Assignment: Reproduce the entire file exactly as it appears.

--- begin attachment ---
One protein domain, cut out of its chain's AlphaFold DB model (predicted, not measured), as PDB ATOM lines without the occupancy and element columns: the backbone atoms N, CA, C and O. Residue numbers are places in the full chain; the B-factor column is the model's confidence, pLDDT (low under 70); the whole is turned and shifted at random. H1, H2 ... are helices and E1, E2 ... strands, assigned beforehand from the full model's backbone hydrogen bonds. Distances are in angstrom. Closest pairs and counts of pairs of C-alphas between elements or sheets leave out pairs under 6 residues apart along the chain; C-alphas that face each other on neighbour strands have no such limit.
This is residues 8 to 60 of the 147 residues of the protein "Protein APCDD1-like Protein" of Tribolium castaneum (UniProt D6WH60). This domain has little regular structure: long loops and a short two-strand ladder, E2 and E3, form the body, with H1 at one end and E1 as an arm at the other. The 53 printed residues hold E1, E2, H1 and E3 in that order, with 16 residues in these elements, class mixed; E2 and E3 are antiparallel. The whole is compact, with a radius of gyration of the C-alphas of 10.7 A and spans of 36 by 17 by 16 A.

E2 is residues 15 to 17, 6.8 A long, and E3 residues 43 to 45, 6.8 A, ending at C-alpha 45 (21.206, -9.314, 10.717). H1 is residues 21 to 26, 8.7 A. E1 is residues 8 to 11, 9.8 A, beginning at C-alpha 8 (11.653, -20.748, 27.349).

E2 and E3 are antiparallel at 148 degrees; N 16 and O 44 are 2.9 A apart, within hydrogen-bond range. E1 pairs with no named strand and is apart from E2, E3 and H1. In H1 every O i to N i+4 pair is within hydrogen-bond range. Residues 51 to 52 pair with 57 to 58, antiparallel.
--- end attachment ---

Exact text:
One protein domain, cut out of its chain's AlphaFold DB model (predicted, not measured), as PDB ATOM lines without the occupancy and element columns: the backbone atoms N, CA, C and O. Residue numbers are places in the full chain; the B-factor column is the model's confidence, pLDDT (low under 70); the whole is turned and shifted at random. H1, H2 ... are helices and E1, E2 ... strands, assigned beforehand from the full model's backbone hydrogen bonds. Distances are in angstrom. Closest pairs and counts of pairs of C-alphas between elements or sheets leave out pairs under 6 residues apart along the chain; C-alphas that face each other on neighbour strands have no such limit.
This is residues 8 to 60 of the 147 residues of the protein "Protein APCDD1-like Protein" of Tribolium castaneum (UniProt D6WH60). This domain has little regular structure: long loops and a short two-strand ladder, E2 and E3, form the body, with H1 at one end and E1 as an arm at the other. The 53 printed residues hold E1, E2, H1 and E3 in that order, with 16 residues in these elements, class mixed; E2 and E3 are antiparallel. The whole is compact, with a radius of gyration of the C-alphas of 10.7 A and spans of 36 by 17 by 16 A.

E2 is residues 15 to 17, 6.8 A long, and E3 residues 43 to 45, 6.8 A, ending at C-alpha 45 (21.206, -9.314, 10.717). H1 is residues 21 to 26, 8.7 A. E1 is residues 8 to 11, 9.8 A, beginning at C-alpha 8 (11.653, -20.748, 27.349).

E2 and E3 are antiparallel at 148 degrees; N 16 and O 44 are 2.9 A apart, within hydrogen-bond range. E1 pairs with no named strand and is apart from E2, E3 and H1. In H1 every O i to N i+4 pair is within hydrogen-bond range. Residues 51 to 52 pair with 57 to 58, antiparallel.